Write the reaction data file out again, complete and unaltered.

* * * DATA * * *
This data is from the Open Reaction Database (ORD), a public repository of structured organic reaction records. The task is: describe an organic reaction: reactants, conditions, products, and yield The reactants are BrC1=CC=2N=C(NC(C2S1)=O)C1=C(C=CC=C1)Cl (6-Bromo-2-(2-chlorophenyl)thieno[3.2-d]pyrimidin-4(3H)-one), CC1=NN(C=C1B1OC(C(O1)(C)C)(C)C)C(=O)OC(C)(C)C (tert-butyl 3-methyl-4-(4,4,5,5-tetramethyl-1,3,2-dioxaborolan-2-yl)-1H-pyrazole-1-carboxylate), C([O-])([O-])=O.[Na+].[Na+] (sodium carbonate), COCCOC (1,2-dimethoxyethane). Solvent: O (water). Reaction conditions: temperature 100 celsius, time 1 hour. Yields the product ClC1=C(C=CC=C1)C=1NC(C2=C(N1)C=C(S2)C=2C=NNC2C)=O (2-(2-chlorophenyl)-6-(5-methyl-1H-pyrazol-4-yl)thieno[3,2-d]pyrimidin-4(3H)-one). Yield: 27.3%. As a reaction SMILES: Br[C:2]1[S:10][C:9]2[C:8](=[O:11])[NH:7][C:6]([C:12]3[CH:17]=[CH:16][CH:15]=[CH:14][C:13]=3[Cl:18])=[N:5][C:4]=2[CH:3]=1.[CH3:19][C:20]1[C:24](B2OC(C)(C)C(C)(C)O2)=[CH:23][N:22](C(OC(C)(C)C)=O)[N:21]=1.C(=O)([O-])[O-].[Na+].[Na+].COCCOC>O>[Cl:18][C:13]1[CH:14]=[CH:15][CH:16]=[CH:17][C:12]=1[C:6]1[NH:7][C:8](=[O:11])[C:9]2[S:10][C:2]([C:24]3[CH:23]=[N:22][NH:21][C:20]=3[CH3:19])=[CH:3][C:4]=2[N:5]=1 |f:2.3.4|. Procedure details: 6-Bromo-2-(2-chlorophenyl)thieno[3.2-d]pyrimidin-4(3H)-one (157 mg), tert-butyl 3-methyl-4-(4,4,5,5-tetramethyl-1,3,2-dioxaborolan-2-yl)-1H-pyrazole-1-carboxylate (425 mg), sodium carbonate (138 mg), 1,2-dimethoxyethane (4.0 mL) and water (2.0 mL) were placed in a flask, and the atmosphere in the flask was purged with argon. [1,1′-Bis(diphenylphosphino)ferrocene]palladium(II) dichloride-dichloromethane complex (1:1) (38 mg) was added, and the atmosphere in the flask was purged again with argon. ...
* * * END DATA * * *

This data is from the Open Reaction Database (ORD), a public repository of structured organic reaction records. The task is: describe an organic reaction: reactants, conditions, products, and yield The reactants are BrC1=CC=2N=C(NC(C2S1)=O)C1=C(C=CC=C1)Cl (6-Bromo-2-(2-chlorophenyl)thieno[3.2-d]pyrimidin-4(3H)-one), CC1=NN(C=C1B1OC(C(O1)(C)C)(C)C)C(=O)OC(C)(C)C (tert-butyl 3-methyl-4-(4,4,5,5-tetramethyl-1,3,2-dioxaborolan-2-yl)-1H-pyrazole-1-carboxylate), C([O-])([O-])=O.[Na+].[Na+] (sodium carbonate), COCCOC (1,2-dimethoxyethane). Solvent: O (water). Reaction conditions: temperature 100 celsius, time 1 hour. Yields the product ClC1=C(C=CC=C1)C=1NC(C2=C(N1)C=C(S2)C=2C=NNC2C)=O (2-(2-chlorophenyl)-6-(5-methyl-1H-pyrazol-4-yl)thieno[3,2-d]pyrimidin-4(3H)-one). Yield: 27.3%. As a reaction SMILES: Br[C:2]1[S:10][C:9]2[C:8](=[O:11])[NH:7][C:6]([C:12]3[CH:17]=[CH:16][CH:15]=[CH:14][C:13]=3[Cl:18])=[N:5][C:4]=2[CH:3]=1.[CH3:19][C:20]1[C:24](B2OC(C)(C)C(C)(C)O2)=[CH:23][N:22](C(OC(C)(C)C)=O)[N:21]=1.C(=O)([O-])[O-].[Na+].[Na+].COCCOC>O>[Cl:18][C:13]1[CH:14]=[CH:15][CH:16]=[CH:17][C:12]=1[C:6]1[NH:7][C:8](=[O:11])[C:9]2[S:10][C:2]([C:24]3[CH:23]=[N:22][NH:21][C:20]=3[CH3:19])=[CH:3][C:4]=2[N:5]=1 |f:2.3.4|. Procedure details: 6-Bromo-2-(2-chlorophenyl)thieno[3.2-d]pyrimidin-4(3H)-one (157 mg), tert-butyl 3-methyl-4-(4,4,5,5-tetramethyl-1,3,2-dioxaborolan-2-yl)-1H-pyrazole-1-carboxylate (425 mg), sodium carbonate (138 mg), 1,2-dimethoxyethane (4.0 mL) and water (2.0 mL) were placed in a flask, and the atmosphere in the flask was purged with argon. [1,1′-Bis(diphenylphosphino)ferrocene]palladium(II) dichloride-dichloromethane complex (1:1) (38 mg) was added, and the atmosphere in the flask was purged again with argon. ...